President Barack Obama sought to build momentum for looming fiscal fights with Republicans in Congress, declaring in a speech that the economy would be the "highest priority" of his second term.
The president's remarks did not include new policy proposals or fresh solutions for addressing the partisan divide in Washington ahead of potential showdowns over raising the US borrowing limit and curtailing across-the-board federal budget cuts.
A day after he kicked off the tour in Illinois and Missouri, Obama was traveling Thursday to a seaport in Jacksonville, Florida, to yet again decry the wide gulf between his vision for a new American prosperity driven by a burgeoning middle class and the intense gridlock snarling Congress.
The first six months of Obama's second term largely have been consumed by social issues like gun control and immigration, as well as foreign policy crises including leaks about the National Security Agency's domestic spying programs.
The economy has been slowly but steadily improving. The housing market is recovering, the stock market is soaring and unemployment, while still high at 7.6%, is falling.
But the White House fears that standoffs this year over the debt ceiling and the budget cuts could hurt that progress. The president has declared that he will not negotiate over the debt ceiling and expects Republicans to lift the borrowing limit without concessions. He's also pushing to end the federal budget cuts before they extend into the next fiscal year, which begins October 1.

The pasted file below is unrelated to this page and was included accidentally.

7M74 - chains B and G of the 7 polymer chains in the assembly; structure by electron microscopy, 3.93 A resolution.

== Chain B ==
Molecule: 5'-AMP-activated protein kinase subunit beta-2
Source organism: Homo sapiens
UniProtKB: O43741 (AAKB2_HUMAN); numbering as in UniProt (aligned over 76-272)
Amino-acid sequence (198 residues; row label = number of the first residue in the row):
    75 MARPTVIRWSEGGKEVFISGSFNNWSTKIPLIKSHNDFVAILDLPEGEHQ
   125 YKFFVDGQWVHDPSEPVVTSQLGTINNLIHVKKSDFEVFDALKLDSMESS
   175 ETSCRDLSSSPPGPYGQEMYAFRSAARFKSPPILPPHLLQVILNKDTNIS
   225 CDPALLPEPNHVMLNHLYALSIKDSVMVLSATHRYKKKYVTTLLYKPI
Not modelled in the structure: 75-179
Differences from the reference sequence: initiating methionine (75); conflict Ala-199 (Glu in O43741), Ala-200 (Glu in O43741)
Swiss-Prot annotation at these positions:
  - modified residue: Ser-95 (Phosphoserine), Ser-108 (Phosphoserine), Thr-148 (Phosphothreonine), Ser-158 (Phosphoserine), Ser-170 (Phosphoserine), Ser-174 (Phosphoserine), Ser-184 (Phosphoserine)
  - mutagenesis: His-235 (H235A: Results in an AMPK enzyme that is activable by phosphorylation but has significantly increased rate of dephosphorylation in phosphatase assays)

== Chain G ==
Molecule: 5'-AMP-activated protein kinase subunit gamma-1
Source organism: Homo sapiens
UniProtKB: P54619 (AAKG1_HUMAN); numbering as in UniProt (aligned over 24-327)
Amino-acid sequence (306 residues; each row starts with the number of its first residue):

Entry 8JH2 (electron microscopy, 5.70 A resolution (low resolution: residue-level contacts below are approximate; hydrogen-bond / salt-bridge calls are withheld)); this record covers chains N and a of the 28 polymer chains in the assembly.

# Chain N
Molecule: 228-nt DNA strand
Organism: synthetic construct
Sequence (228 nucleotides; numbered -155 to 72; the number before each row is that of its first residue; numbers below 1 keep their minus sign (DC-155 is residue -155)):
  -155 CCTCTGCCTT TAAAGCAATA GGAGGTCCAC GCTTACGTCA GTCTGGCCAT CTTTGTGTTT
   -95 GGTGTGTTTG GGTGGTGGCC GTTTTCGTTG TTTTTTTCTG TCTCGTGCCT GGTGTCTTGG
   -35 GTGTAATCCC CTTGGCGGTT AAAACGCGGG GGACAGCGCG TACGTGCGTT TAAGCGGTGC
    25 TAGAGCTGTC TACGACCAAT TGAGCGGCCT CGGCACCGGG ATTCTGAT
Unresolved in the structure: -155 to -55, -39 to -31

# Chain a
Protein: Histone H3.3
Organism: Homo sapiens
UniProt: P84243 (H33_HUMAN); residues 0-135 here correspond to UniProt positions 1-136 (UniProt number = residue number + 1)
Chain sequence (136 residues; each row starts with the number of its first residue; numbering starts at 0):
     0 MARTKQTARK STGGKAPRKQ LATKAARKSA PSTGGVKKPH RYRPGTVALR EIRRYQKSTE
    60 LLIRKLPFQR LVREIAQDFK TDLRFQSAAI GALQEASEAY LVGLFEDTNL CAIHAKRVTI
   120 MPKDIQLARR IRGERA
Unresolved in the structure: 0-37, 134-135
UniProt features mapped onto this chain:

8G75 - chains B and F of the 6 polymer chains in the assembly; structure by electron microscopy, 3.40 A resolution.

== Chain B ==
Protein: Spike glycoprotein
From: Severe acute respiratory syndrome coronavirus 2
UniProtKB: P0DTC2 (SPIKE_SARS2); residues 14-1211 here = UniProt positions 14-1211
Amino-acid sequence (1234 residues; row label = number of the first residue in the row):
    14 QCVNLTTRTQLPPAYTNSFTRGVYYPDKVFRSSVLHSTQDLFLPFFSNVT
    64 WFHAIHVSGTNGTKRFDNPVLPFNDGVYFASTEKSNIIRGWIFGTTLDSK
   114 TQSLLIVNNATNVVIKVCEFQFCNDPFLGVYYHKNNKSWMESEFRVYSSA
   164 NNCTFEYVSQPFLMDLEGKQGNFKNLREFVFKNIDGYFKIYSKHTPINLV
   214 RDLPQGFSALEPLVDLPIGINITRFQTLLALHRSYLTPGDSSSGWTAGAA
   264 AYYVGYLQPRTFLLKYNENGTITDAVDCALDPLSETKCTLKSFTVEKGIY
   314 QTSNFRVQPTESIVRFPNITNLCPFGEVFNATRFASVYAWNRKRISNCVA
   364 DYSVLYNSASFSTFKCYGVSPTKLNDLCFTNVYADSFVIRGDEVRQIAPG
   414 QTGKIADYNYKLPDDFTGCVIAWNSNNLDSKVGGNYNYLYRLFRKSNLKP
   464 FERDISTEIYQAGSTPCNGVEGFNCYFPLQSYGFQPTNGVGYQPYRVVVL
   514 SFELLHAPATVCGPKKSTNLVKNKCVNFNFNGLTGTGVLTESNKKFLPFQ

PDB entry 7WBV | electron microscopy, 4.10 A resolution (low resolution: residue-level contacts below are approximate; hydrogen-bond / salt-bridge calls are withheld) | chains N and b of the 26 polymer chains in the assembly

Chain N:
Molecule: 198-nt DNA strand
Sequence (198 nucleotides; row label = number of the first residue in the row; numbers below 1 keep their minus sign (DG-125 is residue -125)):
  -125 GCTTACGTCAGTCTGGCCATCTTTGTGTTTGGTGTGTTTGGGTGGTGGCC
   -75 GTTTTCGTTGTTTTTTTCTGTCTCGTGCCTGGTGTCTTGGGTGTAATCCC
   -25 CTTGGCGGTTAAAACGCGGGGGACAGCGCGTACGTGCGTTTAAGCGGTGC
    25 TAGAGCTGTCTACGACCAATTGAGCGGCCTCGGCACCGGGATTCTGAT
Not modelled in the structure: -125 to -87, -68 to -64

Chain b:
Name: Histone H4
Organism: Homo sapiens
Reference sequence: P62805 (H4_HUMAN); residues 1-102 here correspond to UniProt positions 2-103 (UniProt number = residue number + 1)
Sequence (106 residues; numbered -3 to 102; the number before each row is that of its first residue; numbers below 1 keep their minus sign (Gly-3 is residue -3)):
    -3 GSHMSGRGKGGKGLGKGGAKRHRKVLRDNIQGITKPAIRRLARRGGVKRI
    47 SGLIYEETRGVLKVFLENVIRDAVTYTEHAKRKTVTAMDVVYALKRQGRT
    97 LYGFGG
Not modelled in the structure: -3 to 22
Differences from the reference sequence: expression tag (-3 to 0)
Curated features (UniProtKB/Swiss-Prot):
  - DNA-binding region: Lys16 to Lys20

The president called the cuts a "meat cleaver" that has "cost jobs, hurt our military and gutted investments in American education."
Themes he outlined Wednesday included the need for the US to be better prepared to compete in a global economy.
The economy in Illinois, the setting for Obama's first speech, reflects the problems facing many Americans. A manufacturing plant in the town closed in 2004, leaving hundreds of people unemployed. Today, the factory sits vacant. Galesburg's unemployment rate is just under 8%, and nearly a quarter of its population lives in poverty.
"Those old days aren't coming back," Obama said. He said the proposals he will outline in later speeches will be aimed at adapting the US economy to an increasingly competitive and interconnected world.
Obama also spoke about growing income inequality.
"Even though our businesses are creating new jobs and have broken record profits, nearly all the income gains of the past 10 years have continued to flow to the top 1 percent," Obama said to heavy applause. "The average CEO (chief executive officer) has gotten a raise of nearly 40% since 2009, but the average American earns less than he or she did in 1999.
And companies continue to hold back on hiring those who have been out of work for some time."
Top Republicans in Washington issued withering criticism of the president's return to economic issues.
"Welcome to the conversation, Mr. President. We've never left it," said House Speaker John Boehner. He suggested that approving the Keystone XL oil pipeline from Canada to the US Gulf Coast and delaying Obama's health care overhaul would do more to create jobs than delivering speeches.